Pink Pumpkin

Getting ready for the auction

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[October 07, 2019]  Before a day like this happens, there is much work to be done to get it all together. The core committee for the auction is Cindy Guyett, Karen Hargis, Roy Logan and Nila Smith. These four started meeting weekly in May, talking about goals for the fall auction and who to engage as partners for the event.

Those who donate are vital, and the group talked about the donors at last year’s event, and made plans to reach out to those folks to ask them to do it again. Then they approached the idea of a silent auction and started developing a plan.

They had anticipated for this year, 50 pink pumpkins for the live auction and possibly 50 silent auction items that could be pink-themed but did not necessarily have to be.

A list of folks to talk to about each of the auction components was put together by Hargis and Logan with Guyett and Smith adding a few as well. What came out in the end though was that in addition to those that were on the list, there were people calling and reaching out saying they also wanted to be a part of the event. Even in the last hour before the auction, donations were still walking in the door. It was overwhelming and gratifying to see so many people who wanted to be a part of this important fundraiser.


Other big contributors behind the scenes included Noah Atkinson at Lincoln Printers. Noah has become an honorary member of the relay team because he does so much to help promote the event. This year he not only printed a large number of signs advertising the events, he added stickers that were given out Thursday evening to auction winners showing that they support breast cancer awareness and the Pink Pumpkin Project.

Another behind the scenes helper that means a great deal to the event is Gail Apel-Sasse of Gail’s Pumpkin Patch. Lincoln Daily News provides the plastic pink pumpkins for the donors to use as the base of their arrangements if they wish. They also have the option to use a real pumpkin and Gail’s provides those pumpkins upon request, free of charge.

In addition, Gail sets up the fall arrangements that are at the front door of Collision Concepts as guests arrive at the beginning of the night.

In 2018, the Logan County Fair Royalty played the role of “Vanna” for the auction. This year, as soon as the new 2019 royalty was selected, the committee reached out to Fair Queen Coordinator Bethany Rademaker and asked if the three young ladies would once again help out with the auction.

All three were present Thursday night and did a wonderful job of assisting auctioneer Mike Maske with the live auction. Thanks so much to Miss Logan County Fair Queen Skye Kretzinger, Junior Miss Logan County Anna Kindred and Little Miss Logan County Jolie Grisham for coming and helping out.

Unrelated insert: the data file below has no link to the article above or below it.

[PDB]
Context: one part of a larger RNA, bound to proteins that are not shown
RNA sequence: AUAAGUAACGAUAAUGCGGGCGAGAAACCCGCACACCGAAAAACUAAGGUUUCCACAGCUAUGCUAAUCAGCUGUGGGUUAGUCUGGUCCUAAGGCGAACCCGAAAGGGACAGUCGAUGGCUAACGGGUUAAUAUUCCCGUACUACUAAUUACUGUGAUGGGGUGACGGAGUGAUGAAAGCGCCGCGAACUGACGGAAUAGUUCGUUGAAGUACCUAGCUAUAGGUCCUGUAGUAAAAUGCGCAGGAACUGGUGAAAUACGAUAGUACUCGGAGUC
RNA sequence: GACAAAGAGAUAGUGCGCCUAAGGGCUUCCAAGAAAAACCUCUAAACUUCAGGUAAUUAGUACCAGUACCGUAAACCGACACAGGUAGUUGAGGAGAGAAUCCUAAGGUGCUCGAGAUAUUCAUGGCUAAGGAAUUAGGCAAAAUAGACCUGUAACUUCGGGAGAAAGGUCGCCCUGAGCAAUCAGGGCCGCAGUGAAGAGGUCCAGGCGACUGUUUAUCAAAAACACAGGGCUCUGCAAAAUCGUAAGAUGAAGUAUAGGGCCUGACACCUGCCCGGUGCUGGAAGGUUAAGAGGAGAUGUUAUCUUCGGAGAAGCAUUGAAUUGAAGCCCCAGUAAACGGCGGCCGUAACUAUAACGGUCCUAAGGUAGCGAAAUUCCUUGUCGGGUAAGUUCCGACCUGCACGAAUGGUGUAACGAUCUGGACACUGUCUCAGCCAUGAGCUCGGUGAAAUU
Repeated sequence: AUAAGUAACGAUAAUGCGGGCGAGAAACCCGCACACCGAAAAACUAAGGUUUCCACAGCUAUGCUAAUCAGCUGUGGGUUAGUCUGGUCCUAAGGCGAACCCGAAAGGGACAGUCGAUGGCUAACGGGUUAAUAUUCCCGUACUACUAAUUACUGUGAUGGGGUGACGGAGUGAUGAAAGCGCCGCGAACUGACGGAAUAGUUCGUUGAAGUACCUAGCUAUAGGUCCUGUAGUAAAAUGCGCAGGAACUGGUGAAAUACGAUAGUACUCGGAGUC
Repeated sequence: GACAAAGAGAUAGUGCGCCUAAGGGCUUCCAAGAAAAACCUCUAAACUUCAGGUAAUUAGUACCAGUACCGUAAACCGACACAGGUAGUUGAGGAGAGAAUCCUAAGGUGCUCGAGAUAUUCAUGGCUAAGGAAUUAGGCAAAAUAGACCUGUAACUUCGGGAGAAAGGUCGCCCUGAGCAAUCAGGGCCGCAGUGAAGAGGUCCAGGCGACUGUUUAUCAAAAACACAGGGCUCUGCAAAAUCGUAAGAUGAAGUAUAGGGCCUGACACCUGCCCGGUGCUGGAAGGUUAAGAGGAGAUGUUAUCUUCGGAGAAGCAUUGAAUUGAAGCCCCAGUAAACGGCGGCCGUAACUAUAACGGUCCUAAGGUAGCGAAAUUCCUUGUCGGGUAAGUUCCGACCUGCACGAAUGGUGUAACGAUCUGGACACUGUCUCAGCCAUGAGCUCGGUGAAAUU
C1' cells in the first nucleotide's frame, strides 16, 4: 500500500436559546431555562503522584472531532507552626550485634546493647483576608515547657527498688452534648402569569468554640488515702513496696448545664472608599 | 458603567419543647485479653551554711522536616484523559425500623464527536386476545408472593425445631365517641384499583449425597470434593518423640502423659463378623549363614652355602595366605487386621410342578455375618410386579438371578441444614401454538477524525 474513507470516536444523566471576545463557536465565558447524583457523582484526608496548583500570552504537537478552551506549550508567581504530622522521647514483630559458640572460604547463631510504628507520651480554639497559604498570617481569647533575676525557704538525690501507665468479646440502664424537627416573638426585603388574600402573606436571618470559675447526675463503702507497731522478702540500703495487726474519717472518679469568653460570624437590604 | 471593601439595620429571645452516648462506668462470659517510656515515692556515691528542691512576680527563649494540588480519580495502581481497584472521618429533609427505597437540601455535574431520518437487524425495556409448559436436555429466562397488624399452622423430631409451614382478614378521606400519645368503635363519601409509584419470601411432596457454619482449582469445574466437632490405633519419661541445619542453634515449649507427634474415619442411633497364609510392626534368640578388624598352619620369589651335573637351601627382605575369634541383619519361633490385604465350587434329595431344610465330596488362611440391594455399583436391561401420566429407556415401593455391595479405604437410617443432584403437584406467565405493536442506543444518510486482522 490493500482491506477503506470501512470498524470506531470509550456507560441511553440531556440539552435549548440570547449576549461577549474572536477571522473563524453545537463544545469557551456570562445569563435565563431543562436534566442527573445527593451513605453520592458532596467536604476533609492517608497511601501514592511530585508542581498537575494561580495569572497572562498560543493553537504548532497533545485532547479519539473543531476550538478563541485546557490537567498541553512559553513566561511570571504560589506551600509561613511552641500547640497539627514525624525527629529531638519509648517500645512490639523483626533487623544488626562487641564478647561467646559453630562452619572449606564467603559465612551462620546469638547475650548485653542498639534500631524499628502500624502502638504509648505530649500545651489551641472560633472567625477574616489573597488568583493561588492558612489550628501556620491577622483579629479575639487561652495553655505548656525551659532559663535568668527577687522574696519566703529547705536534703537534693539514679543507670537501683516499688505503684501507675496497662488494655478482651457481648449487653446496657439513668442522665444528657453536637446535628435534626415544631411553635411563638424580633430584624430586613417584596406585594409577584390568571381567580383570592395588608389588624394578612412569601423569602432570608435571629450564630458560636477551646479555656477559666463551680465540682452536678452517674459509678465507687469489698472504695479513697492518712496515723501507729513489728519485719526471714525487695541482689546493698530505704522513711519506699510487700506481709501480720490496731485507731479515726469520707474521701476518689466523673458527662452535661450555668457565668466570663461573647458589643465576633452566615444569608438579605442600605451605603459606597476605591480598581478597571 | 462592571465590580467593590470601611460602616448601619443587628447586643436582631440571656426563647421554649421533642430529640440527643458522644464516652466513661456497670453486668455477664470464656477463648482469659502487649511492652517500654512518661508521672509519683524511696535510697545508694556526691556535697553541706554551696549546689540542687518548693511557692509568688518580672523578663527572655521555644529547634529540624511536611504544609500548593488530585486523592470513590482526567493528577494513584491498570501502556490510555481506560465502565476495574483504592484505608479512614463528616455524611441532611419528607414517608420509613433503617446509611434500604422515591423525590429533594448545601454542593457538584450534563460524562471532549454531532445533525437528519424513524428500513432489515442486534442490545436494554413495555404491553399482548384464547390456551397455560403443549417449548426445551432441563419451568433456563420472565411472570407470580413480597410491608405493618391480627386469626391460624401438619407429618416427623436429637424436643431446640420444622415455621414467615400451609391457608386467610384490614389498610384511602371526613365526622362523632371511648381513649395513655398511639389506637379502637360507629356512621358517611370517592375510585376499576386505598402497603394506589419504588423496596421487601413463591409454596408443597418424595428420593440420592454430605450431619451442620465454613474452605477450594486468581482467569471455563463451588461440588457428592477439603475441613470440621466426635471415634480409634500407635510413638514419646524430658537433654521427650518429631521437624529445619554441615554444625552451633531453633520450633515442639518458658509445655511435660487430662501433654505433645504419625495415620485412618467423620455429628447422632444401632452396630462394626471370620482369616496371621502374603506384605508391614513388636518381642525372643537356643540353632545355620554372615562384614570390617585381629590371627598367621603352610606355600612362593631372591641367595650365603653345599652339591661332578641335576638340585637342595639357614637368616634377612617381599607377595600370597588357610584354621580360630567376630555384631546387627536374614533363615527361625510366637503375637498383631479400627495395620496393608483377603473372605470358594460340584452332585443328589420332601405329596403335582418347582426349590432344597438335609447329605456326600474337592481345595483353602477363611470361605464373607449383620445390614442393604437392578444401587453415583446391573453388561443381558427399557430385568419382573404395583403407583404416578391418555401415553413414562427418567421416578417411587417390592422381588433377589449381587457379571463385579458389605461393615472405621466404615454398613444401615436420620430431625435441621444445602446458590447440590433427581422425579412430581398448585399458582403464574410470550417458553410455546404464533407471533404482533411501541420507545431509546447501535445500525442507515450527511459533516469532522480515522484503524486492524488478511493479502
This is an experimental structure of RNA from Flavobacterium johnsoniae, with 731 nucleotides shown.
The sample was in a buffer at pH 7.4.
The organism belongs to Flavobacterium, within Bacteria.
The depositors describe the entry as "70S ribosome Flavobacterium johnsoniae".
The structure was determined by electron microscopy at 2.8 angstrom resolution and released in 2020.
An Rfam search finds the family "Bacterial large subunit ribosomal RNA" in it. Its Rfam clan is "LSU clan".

Before the auction can happen there is a ton of work to do in the back shop area. This year, Erv and Cindy Guyett decided that they would close their shop at noon, allowing a few extra hours for cleaning and setting up. When they closed up shop for the day, the guys in the shop set to work. All the vehicles were moved out, precautions were taken to assure the safety of guests as they came into the shop, and there was a lot of floor cleaning that took place. When they were done, guests came into a spotless area with floors so clean you could probably eat off them.

When it was time, the guys in the Collision shop also helped with setting up tables and chairs for the evening and at the end of the night made quick work of cleaning up and clearing out the shop so it would be ready for work the next morning. Thanks so much to the Collision Concepts crew for all they did.

In 2018 the auction required about eight tables and 50 chairs that the committee borrowed from the Logan County Fair Association. Hargis, Logan, Smith and Richard Smith loaded up their cars and trucks and hauled all that to Collision and set it up for the auction night. This year, the committee determined that they would need about 20 tables and that was going to take more than a couple trips in the committee vehicles.

Illinois American Water stepped up and volunteered to go to the fairground, get the tables and chairs with multiple vehicles. They delivered the tables and chairs to the Collision Concepts shop on Friday morning, came back out collected them all afterward and returned them to the fairground. That was a tremendous time saver for the committee and was very much appreciated. Illinois American Water in Lincoln is often on hand to help out with events and activities in the community. They seldom toot their own horn about it so we’re going to do the tooting for them. They are a great group that does a lot to make our town a better place. Thanks so much!

Last year, Mitch Douglas volunteered his time and talents to take official photos of all the winners of auction items. This year Douglas did the same again. With help from the fourth grade classes at Northwest School, a backdrop was set up in a special room and Douglas grabbed as many as were willing as they came away from the auction and got those shots that are included in today’s coverage of the event.

Mitch’s wife Margie also created a delightful auction item again this year, as well as purchased one!